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Custom harvester with customer satisfaction in mind

Alisa Anderson Raty Published on 30 May 2014
Custom harvest

“I am 34 years old and, as any young farmer does, I try very hard to be successful,” says Matt Opp from Eureka, South Dakota.

Opp owns a custom silage chopping business he is buying from his father. His father chopped about 2,000 acres for local farmers, originally with the intent to help make the payments for the chopper.

Since Opp took over the business three years ago, he has expanded across South Dakota and into North Dakota, and now chops 8,000 acres of corn, cereals and alfalfa per year.

“I am one of those who do not stop climbing the ladder of success, even when I reach the top. I just build it taller. While building from 2,000 acres to 8,000 acres in three years is nice, it’s still not where I want to be.

I want to be larger with more machines and a well-known name,” Opp says.

Opp’s inspiration comes from his grandfather, Theodore Opp, who was a well-known, successful Hereford breeder. When he was still fairly young, Theodore lost the sight in one of his eyes.

He was told that he wouldn’t be able to keep farming with one eye, but he didn’t retire until he developed glaucoma in his remaining eye at the age of 91.

Opp calls his grandfather “a progressive farmer” and wants to follow in his footsteps.

“Being the third generation on the farm is tough, and I work as hard for everything I have as my grandpa did in the early 1900s for everything he has now,” Opp says.

One of his greatest challenges is the size of the acreages he chops. His largest customer has him chop 500 acres, but most of his customers have him chop around 100 acres.

With smaller acreages, it is more difficult to be efficient, and he ends up spending a lot of time going between jobs. This makes it difficult to expand and difficult to get to all his customers when they need him.

“It really is tough with the smaller customer base that I have. And trying to keep 50 customers happy – it’s a tough deal. But I’ve learned that the small customers definitely need help as much as the big guys do,” Opp says.

Matt Opp family

But Opp is open with his customers about his difficulties, and they are willing to work with him to increase efficiency and keep costs down.

Some are planting in larger, square fields and making sure the field is closer to the bunker. Since he usually chops smaller acreages, Opp uses a 25-foot head on his harvester because he feels it helps him be more efficient.

Another difficulty Opp faces is finding labor to drive the trucks.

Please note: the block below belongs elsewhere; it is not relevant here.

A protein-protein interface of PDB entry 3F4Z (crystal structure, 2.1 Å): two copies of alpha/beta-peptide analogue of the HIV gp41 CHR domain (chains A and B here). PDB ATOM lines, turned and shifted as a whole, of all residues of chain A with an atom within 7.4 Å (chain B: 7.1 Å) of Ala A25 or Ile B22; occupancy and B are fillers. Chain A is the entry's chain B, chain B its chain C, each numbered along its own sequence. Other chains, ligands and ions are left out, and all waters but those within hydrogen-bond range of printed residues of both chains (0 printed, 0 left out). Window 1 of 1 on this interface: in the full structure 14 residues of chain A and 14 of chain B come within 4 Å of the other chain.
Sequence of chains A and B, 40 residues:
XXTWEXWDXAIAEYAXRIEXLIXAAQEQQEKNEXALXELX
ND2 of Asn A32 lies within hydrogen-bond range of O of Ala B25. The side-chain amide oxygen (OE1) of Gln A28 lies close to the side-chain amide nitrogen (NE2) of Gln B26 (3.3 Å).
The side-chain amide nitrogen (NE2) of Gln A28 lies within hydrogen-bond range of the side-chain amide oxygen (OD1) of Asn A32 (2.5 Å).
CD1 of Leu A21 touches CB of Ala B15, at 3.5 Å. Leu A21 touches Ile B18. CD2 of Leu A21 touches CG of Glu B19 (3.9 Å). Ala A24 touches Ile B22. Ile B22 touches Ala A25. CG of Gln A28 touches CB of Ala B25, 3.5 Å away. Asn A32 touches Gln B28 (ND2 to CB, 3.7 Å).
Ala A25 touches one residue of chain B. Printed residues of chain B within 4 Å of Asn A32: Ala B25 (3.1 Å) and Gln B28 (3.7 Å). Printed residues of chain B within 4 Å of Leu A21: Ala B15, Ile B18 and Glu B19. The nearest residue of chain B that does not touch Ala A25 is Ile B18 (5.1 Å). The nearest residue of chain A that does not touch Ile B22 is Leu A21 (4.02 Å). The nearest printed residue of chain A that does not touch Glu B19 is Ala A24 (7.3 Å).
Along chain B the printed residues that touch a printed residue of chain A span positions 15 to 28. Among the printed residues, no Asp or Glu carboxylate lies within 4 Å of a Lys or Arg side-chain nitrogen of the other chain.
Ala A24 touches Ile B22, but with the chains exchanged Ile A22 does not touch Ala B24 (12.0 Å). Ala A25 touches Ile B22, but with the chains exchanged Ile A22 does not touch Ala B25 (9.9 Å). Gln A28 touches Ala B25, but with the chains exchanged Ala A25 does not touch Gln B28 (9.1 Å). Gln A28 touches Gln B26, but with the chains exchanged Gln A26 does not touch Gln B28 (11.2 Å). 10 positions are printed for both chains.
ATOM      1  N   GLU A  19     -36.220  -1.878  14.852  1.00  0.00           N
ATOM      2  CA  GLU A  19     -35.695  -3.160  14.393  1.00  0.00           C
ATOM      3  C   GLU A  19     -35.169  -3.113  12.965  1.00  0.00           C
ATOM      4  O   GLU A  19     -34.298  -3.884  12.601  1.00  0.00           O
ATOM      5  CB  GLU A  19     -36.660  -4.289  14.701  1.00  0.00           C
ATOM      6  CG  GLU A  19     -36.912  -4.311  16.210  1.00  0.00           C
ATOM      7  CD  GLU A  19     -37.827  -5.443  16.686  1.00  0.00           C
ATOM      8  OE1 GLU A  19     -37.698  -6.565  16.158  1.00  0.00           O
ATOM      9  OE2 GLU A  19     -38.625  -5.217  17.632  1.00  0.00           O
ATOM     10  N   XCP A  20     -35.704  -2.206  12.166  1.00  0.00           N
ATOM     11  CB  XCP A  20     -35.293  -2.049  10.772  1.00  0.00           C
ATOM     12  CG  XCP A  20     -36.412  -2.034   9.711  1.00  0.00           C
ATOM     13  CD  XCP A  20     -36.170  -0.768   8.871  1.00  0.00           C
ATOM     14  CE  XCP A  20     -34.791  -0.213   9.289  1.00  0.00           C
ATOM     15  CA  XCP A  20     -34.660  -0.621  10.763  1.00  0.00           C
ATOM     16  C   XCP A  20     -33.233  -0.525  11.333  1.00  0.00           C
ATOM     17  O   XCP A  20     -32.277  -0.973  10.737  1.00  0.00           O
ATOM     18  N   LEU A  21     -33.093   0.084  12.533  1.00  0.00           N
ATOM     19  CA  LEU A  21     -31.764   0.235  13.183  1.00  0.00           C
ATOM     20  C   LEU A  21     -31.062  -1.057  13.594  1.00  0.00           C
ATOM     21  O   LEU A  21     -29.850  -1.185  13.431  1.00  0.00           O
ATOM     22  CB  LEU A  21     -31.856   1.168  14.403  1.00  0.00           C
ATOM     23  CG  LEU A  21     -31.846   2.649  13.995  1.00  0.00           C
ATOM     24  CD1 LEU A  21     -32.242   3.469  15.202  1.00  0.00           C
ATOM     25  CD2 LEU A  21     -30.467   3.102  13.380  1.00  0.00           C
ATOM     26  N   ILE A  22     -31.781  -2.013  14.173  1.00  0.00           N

“Aside from being able to find seasonal labor, nobody wants to work 16-hour to 18-hour days. It seems as though it does not matter how bad a person needs money, they do not want to work for it and do not want to work more than a 40-hour, maybe 50-hour work week,” Opp says.

But these difficulties aren’t stopping him from looking forward to expanding even more. This year, Opp is partnering up with a friend who also has a chopper so that together they can take on bigger jobs and increase their efficiency.

“I’d like to expand to Kansas and farther south to make the season longer so we can justify hiring employees all summer long. The way it is right now, most of our business comes in the fall,” Opp says.

While expansion and success are keen on Opp’s mind, his main goal is still customer satisfaction. He always runs the chopper himself to make sure the job is done right.

He brings along his own tractor to ensure the silage pile is packed properly. And he keeps a moisture and yield monitor in his chopper so he can tell his customer just what is going on during harvest.

Even after the harvest is over, he continues to work with the customer to ensure the silage remains the best quality.

During the winter, Opp visits each customer’s silage pile at least once. “I make sure I’m doing what I feel is a satisfactory job, and I make sure they’re happy.

Most of my customers are beef customers, and they’re not real picky about the quality of the silage, but I still want to give them the best that I can,” Opp says.

A feed nutritionist and a forage specialist usually accompany Opp on his visits to help him know what to do to improve his work. Opp often encourages customers to cover their piles, use inoculants and switch to more cost-effective feeds.

“Every year I get more and more guys who are covering their piles. Last year, I’d say that 80 percent of my guys put inoculant on. I’ve got a few customers to switch to oat-pea or triticale-pea haylage as an alternative feed. And they’re all very happy with the results,” Opp says.

As Opp puts it, when farmers are happy, they talk about it. And that is how Opp hopes to continue to expand his market.

“My forage specialist always comments on how I am the only person who chops that cares about the customer being happy, not just satisfied, with the outcome of my work. There is no greater pride than shaking hands with happy customers when I see them,” Opp says.  FG

Alisa Anderson Raty is a freelancer based in Idaho.

PHOTO 1:Custom harvester Matt Opp carries a moisture and yield monitor in his chopper to gauge silage quality and quantity.

PHOTO 2: A custom harvesting business requires long hours from the whole family, as Matt Opp of South Dakota, his wife, Christina, and children – Michael, Abby, and Sean – well know. Photos courtesy of Matt Opp.